Remembering ‘Plonk’, the Supremely Talented Ronnie Lane
Born to be in showbiz, Ronnie Lane was the multi-talented bass guitarist of both the Small Faces and the Faces. A celebrated songwriter and music producer, he carved out a career that spanned most of his life. He died in 1997, aged 51, after a bravely fought battle with multiple sclerosis. More than 22 years after his untimely demise, we take a look back at his remarkable achievements.
A founder of both legendary bands, Ronnie Lane developed a talent for playing the guitar as a school boy. His father, a lorry driver, encouraged him. It hadn’t gone unnoticed that Ronnie liked to be in the limelight. He was still a teenager when, with friend and drummer Kenny Jones, he formed the Outcasts. The endeavour, heavily influenced by American R and B, suffered an impromptu demise when, with the addition of Steve Marriott, the band was chucked out of a pub and left to start from scratch.
From adversity comes strength
It is widely reported that the Outcasts’ break-up was a result of over-enthusiastic piano playing by Marriott. It is alleged he didn’t so much tinkle the ivories as bash them, breaking the instrument. But every cloud has a silver lining… Feeling dejected but also slightly amused, Ronnie, Kenny and Steve decided to form a band with keyboard player Jimmy Winston. The other members of the Outcasts had sent them to Coventry.
The decision was taken in the street as all three sat on a kerb. Not one of them could possibly have known then the influence they would have on not just a generation but the world of music. The Mod rockers, later joined by keyboardist Ian McLagen, secured a record deal in six weeks and topped the charts for the best part of five years before ‘musical differences’ saw the band split up. During his teenage years, Ronnie was affectionately known as ‘Plonk’ - for his hapless efforts to play guitar before discovering his talent was playing bass.
Faces rise from the ashes of The Small Faces
Along with Steve Marriott, Ronnie is credited with writing some of the Small Faces’ greatest hits. As Steve went off to form one of the world’s first super groups, Humble Pie, Ronnie, Kenny and Ian were joined by Ronnie Wood and Rod Stewart – and the Faces were born.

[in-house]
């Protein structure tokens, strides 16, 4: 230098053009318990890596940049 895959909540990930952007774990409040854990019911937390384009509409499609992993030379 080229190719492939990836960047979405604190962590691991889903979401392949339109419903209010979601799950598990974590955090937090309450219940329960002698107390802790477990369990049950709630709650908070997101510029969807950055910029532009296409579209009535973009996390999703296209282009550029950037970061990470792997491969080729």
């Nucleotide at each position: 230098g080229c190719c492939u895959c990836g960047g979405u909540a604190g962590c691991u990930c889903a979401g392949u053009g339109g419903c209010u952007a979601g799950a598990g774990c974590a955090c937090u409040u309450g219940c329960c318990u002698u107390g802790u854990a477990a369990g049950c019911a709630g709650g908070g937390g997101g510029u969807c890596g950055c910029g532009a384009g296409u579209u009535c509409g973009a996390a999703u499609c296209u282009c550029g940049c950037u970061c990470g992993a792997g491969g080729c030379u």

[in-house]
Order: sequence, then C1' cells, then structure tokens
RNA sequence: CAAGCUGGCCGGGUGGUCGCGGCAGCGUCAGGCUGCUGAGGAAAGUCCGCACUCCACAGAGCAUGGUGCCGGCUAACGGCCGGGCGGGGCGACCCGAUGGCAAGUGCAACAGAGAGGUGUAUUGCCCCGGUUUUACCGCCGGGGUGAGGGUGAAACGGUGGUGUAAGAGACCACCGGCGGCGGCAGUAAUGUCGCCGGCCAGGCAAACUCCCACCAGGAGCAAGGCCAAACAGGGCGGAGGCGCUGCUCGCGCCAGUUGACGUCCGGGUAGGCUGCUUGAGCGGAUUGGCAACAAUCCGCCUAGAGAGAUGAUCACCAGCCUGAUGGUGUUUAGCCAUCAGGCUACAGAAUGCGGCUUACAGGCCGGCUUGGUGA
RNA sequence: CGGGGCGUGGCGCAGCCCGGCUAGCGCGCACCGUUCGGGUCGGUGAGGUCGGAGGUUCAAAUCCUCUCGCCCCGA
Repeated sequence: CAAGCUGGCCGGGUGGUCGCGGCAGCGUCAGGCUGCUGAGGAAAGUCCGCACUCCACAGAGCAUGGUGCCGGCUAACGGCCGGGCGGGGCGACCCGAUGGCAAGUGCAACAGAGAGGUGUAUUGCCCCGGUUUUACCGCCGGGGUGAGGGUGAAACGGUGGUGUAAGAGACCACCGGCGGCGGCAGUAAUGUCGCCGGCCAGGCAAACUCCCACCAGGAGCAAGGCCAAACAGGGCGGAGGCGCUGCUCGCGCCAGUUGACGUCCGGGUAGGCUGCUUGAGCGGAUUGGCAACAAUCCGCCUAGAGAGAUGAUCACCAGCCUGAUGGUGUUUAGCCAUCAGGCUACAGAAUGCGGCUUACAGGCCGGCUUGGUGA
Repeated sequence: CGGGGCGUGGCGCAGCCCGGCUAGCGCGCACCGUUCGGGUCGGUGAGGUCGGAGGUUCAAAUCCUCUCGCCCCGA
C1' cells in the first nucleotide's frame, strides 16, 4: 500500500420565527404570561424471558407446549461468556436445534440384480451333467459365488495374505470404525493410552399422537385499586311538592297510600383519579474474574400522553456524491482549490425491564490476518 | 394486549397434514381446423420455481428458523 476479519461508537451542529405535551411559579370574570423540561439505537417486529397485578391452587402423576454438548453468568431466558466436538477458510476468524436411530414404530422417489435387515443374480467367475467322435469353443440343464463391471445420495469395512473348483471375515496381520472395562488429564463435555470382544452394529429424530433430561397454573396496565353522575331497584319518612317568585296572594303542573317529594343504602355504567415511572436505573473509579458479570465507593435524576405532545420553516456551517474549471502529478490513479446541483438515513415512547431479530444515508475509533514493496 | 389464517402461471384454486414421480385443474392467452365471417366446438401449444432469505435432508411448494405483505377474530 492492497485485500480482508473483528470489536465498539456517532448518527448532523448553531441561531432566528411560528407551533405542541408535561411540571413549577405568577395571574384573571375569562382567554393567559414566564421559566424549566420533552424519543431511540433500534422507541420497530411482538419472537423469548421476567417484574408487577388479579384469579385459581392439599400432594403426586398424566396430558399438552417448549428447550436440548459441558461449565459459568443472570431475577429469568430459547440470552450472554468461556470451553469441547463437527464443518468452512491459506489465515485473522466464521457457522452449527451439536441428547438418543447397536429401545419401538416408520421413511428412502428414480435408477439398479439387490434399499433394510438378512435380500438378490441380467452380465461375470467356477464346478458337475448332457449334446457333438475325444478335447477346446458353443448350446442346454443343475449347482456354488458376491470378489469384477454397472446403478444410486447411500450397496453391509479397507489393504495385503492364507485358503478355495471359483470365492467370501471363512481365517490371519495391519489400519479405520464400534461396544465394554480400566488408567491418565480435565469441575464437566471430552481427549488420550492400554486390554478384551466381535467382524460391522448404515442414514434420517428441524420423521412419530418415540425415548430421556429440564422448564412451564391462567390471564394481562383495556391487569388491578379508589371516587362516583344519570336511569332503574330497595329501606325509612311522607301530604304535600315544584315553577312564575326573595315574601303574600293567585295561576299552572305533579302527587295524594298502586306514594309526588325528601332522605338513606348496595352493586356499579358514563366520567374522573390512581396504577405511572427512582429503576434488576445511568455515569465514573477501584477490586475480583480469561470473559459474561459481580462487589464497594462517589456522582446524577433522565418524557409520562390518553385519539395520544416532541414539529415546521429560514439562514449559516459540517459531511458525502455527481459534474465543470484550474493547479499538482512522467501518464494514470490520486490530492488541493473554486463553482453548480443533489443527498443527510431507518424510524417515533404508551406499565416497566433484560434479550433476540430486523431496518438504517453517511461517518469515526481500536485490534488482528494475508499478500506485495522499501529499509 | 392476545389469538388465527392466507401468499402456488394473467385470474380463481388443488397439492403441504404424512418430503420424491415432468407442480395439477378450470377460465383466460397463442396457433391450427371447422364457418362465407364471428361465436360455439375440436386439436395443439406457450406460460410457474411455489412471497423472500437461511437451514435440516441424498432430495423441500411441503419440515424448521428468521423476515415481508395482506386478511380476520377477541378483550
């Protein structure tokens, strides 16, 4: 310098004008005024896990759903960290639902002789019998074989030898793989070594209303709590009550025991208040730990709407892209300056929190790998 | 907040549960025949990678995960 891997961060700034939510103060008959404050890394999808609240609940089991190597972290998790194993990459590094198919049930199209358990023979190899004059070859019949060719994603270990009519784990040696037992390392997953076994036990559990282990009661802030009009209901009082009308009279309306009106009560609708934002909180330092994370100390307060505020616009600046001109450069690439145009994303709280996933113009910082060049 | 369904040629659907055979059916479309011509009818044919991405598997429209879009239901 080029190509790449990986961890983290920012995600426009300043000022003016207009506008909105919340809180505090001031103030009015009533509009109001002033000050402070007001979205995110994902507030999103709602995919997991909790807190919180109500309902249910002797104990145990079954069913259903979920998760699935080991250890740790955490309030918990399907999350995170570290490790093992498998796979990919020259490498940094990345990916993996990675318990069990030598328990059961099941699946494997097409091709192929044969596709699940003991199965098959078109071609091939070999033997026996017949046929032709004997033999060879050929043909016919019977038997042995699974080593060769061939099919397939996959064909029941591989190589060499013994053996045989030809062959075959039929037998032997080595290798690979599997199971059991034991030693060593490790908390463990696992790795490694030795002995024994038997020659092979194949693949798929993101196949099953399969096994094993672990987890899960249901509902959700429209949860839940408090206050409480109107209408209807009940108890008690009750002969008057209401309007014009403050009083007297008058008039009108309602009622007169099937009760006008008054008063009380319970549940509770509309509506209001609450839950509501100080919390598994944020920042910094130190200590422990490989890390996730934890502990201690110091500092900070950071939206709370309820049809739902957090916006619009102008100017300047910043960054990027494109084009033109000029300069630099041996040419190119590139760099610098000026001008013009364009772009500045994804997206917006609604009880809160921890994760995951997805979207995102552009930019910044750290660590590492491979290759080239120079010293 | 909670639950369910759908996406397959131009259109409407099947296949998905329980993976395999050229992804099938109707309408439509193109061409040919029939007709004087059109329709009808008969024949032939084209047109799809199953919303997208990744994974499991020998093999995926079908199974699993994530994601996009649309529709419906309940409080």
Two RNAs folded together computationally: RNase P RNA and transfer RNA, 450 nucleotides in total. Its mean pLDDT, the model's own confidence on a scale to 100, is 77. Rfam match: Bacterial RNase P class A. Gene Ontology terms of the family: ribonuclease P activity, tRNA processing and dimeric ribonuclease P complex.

Perhaps a warning of what might be to come, Ronnie played on Stewart’s first solo album, “An Old Raincoat Won’t Ever let You Down”, before the Faces officially formed. The band recorded a live album a year later. They steadfastly defied record company bosses, who wanted them to keep the Small Faces’ name.
Lack of opportunity leads to departure
One of the best live acts on the planet, the Faces toured the world to 1975. With chart and financial success, there was just one thing wrong – Rod Stewart was stealing all the limelight. And that is why Ronnie Lane left the Faces in 1973. A talented singer as well as guitarist, he had wanted more opportunities to front the band.
He later said he wanted to get up on stage and show off without having to worry about band politics. Ronnie went on to form the aptly named Slim Chance and, after a number of failed musical ventures, slipped into financial ruin. The first sign that he had MS emerged in 1977 when he was collaborating with Pete Townsend.
Witty, gifted and remembered
Although he was briefly reunited with Steve Marriott before he died, Ronnie was both broke and broken. As his body succumbed to disease, his pals from the music industry rallied around to raise cash for research into multiple sclerosis. Those who performed for the cause included Eric Clapton, Jeff Beck and Jimmy Page.
When Ronnie Lane looked back on his career, he saw only lost opportunities and missing cash. He was one of the first musicians to question the handling of money. He was referring to his time in the Small Faces. When we look back and think of Ronnie, we remember a witty, talented and ambitious musician who, had it not been for a cruel disease, would still be vying for his well-deserved place in the limelight.